- televised debates;
- other efforts attracting the media to new road safety data, reports and initiatives.
For the public at large:
- campaigns to promote the use of helmets, seat-belts and other restraints and to prevent drink–driving and speeding – particularly campaigns held in conjunction with the enactment and enforcement of new legislation;
- the dissemination of information materials related to such campaigns;
- publicity around the placement of new road signs and signals;
- open days in hospital emergency rooms;
- quiz to test road safety knowledge;
- street demonstrations, fairs, walks or similar events;
- the release of a commemorative postage stamp;
- first-aid demonstrations;
- charity sports events;
- benefit concerts.
Variations on some of the activities listed above were organized during previous Road Safety Weeks and on World Health Day 2004 and descriptions of some of these are compiled in this document:
Who should be informed about plans for events?
In order for better coordination, national and local organizations planning to host events to mark the First United Nations Global Road Safety Week are encouraged to collaborate with the United Nations Regional Commissions and WHO regional and country offices. It will also be useful to complete this form:
This way, descriptions of events, including detailed contact information for the organizers, can be added to the listing of activities around the world. The listing will be made available on this web site.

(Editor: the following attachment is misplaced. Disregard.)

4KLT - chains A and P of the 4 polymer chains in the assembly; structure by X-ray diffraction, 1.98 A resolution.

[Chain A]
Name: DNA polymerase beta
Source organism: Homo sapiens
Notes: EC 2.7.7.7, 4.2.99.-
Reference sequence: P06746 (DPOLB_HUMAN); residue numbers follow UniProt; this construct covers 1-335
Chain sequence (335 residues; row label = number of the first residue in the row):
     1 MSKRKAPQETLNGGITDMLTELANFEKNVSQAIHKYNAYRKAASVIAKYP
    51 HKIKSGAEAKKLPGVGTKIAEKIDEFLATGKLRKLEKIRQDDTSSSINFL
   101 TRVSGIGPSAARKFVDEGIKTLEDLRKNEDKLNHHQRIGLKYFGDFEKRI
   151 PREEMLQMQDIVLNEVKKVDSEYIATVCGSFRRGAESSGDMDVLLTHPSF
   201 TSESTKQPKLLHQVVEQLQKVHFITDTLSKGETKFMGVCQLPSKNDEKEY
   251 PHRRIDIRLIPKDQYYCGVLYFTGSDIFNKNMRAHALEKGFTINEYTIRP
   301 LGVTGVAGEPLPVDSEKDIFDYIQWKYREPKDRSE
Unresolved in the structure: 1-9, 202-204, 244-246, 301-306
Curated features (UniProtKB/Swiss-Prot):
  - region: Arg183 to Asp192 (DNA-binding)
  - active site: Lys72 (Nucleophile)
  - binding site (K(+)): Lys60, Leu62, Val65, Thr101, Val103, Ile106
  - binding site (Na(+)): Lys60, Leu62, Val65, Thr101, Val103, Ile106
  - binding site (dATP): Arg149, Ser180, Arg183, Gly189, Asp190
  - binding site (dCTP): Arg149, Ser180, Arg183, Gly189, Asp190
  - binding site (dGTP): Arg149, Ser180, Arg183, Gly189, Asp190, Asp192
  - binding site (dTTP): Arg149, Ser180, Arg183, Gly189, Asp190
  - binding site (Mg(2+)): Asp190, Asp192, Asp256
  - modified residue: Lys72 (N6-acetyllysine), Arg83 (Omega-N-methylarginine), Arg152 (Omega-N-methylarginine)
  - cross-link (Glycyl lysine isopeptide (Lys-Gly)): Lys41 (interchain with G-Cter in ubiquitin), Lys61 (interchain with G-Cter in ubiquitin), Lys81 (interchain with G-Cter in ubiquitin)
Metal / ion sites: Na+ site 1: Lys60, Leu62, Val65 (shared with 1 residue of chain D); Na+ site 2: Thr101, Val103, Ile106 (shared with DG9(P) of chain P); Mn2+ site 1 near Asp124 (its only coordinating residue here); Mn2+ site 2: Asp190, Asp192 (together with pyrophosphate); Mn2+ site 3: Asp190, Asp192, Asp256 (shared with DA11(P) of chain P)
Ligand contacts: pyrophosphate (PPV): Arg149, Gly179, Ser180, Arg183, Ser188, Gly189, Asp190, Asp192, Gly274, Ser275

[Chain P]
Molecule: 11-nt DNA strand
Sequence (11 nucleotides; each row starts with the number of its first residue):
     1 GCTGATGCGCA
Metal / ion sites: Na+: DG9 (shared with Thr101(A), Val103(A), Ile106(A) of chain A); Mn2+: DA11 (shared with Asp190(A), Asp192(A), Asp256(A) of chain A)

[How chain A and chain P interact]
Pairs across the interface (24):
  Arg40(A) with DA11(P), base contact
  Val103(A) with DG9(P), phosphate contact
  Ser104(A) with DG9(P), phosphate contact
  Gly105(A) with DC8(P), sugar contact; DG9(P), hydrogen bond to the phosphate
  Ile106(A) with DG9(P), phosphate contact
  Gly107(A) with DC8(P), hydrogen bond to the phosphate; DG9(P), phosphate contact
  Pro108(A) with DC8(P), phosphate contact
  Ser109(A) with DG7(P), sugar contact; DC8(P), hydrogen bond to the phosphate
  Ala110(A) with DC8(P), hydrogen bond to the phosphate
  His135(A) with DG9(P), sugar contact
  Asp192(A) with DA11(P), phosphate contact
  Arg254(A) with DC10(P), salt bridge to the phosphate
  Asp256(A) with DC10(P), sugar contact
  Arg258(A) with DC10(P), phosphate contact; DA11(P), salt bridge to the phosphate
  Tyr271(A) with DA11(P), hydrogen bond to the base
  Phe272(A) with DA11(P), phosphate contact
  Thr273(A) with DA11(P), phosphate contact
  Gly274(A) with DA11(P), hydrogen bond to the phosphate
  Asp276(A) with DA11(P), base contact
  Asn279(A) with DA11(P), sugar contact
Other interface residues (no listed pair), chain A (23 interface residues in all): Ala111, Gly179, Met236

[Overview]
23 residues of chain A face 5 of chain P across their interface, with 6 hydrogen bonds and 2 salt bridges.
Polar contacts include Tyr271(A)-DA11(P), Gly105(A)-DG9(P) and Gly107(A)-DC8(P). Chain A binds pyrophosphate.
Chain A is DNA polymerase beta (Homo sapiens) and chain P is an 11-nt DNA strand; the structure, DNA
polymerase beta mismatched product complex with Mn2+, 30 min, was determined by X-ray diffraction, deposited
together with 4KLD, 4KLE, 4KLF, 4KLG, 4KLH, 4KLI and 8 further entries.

What activities will be conducted at regional level?
The United Nations Regional Commissions, WHO regional offices and other regional bodies are working together to plan and host regional events for the Week. These groups should consider completing this form:
This way, descriptions of the events may also be reflected on the Week’s official global web site, along with those for the national and local events.
What activities will be conducted at global level?
Two major global events for the First United Nations Global Road Safety Week will be hosted at the Palais des Nations in Geneva, Switzerland:
Additional global events currently being considered include a ceremony to commemorate victims of road traffic injuries, a short-film and a drawing competition and a campaign for improving road safety around schools.
Who is coordinating preparations of the global events?
Through United Nations General Assembly resolution A/60/5, WHO and the United Nations Regional Commissions have the task of organizing the First United Nations Global Road Safety Week, with support and guidance from a Global Organizing Committee. The UN Regional Commissions include: the Economic Commission for Africa (UNECA); the Economic Commission for Europe (UNECE); the Economic Commission for Latin America and the Caribbean (UNECLAC); the Economic and Social Commission for Asia and the Pacific (UNESCAP); and the Economic and Social Commission for Western Asia (UNESCWA).
The Global Organizing Committee, co-chaired by WHO and UNECE, includes representation from the Association for Safe International Road Travel; the European Federation of Road Traffic Victims; the FIA Foundation for the Automobile and Society; the Global Road Safety Partnership; the Government of Switzerland; La Prévention Routière Internationale; the Task Force for Child Survival and Development; and the World Bank. Its tasks are to plan the global events, develop the global advocacy materials, encourage and lend support to regional and national events, and ensure coordination across all levels. Five Regional Organizing Committees have been established to plan regional events and facilitate preparations for national events.